Feb 132020
 

Winter- Bonsai

Things to do in Los Angeles this weekend (2/13-2/16/20)-

Thursday

As The World Berns, a fundraiser for candidate Bernie Sanders, is taking place at the Bootleg Theater with musical performances by Gold Star, Olivia Kaplan, Alex Lilly, Austin McCutchen & The Western Stars, Cornelia Murr, Clinton Patterson, Gus Seyffert and more

Moaning are playing a free (with RSVP) show at Moon Room

Hammer Museum is hosting The How and Why of Political Advertising, with LMU professor Fernando Guerra and campaign strategist John Thomas joining moderator and Loyola Law School professor Jessica Levinson to break down the politics and law behind campaign spending and advertising.

Poet and educator Shonda Buchanan is speaking at The Broad as part of its lecture series The Logic of Poetry and Dreams

Brazilian artist Sessa is playing at Zebulon with SK Kakraba

Pink Mountaintops, Corridor, KEEN, and Clear are playing a free show at Highland Park Bowl

 

Friday

Spend Valentine’s Day in Grand Park with a celebration of Lovers Rock with DJ Linafornia (free)

Hammer Museum is having a free screening of the film Moonlight

Bat for Lashes is performing at The Theatre at Ace Hotel

Massage, Starry Eyed Cadet, and Dummy are playing a free show at Highland Park Bowl

Saintseneca are opening for Murder by Death at the Regent Theater

The Aero Theatre is showing Casablanca for Valentine’s Day

Tan Cologne are playing at The Hi Hat with Grant Earl Lavalley and Glances opening

 

Saturday

Winter are opening for Part Time and Garry Wilson at the Regent Theater with Bryson Cone

The Geffen Contemporary at MOCA is hosting Brutally Early (it starts at 7:30am)- a free morning of conversations with artists including- Simone Forti, Kandis Williams, Shirin Neshat, Miles Brenninkmeijer, Patrick Staff, Rodney McMillian, and choreographers Gerard & Kelly- hosted by Hans Ulrich Obrist and Klaus Biesenbach (in addition, it begins with coffee and donuts and ends with champagne and ice cream)

As part of  The Broad’s Un-Private Collection conversation series, artists Christopher Wool and Kim Gordon will be speaking with critic and curator John Corbett

Artist Joe Sola will be in conversation with author Jarett Kobek (I hate the internet) at Honor Fraser at noon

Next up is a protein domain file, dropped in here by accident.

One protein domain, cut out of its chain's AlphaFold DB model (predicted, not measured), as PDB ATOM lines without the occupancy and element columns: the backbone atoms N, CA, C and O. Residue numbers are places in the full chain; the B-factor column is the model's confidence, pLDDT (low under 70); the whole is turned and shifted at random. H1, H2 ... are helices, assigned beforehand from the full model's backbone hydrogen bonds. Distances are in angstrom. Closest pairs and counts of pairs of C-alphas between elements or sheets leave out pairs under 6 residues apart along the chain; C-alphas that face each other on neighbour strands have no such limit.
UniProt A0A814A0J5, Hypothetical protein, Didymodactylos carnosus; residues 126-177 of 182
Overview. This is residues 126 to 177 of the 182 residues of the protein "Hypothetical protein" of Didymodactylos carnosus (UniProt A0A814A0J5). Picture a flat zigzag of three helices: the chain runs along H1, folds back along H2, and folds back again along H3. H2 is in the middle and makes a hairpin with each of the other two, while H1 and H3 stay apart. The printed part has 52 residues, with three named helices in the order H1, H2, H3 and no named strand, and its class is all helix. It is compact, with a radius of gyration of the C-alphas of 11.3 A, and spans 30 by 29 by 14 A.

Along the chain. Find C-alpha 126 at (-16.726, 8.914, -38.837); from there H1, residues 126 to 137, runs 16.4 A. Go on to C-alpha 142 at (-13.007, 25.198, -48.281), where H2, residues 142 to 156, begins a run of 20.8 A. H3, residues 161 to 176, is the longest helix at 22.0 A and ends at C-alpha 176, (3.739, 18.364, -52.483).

17 DJs (including Grimes) are performing in 5 rooms for Rhondavous A Lovers Ball at Catch One

If you are a fan of ambient music, Malcolm Cecil will be performing at the Pasadena Presbyterian Church with Cool Maritime and Yialmelic Frequencies opening

 

Sunday

For the last day of Phillip K. Smith III’s exhibition at Bridge Projects there will be a day of activities including a soundscape by William Basinski, a relaxation workshop, and a tea tasting as part of their Oasis programming (also on Saturday)

Artist Dominique Moody will be in conversation with journalist Lynell George at the California African American Museum

Hammer Museum is hosting the climate justice themed Panic Party, with DJs, cocktails, after hours gallery access, short films, artist activations, voter registration, vegan food and more

Lucy Arnell, Nico Yaryan and more are performing as part of a Benefit for Australia at Permanent Records Roadhouse

 

All Weekend

StARTup LA Art Fair returns to The Kinney Venice Beach on Friday evening. It is one of the better art fairs as it offers a chance to meet the artists (who take over rooms in the hotel) and buy from them directly

Art Los Angeles Contemporary opens Thursday running until Sunday and has moved to The Hollywood Athletic Club from the Barker Hangar

Spring/Break Art Show is taking place all weekend starting Friday at Skylight ROW DTLA

Felix Art Fair returns to the Roosevelt Hotel (opening night Thursday). Although last year it was free, this year tickets are $25

Frieze Art Fair runs all weekend but only has program tickets (no gallery tent) available for Saturday and Sunday

Dec 132019
 

 


Closing on 12/14/19 is Kenny Scharf’s current exhibition at Honor Fraser, Optimistically Melting!. The exhibition includes multiple installations, paintings, and sculptures- including new ceramic work.

From the press release-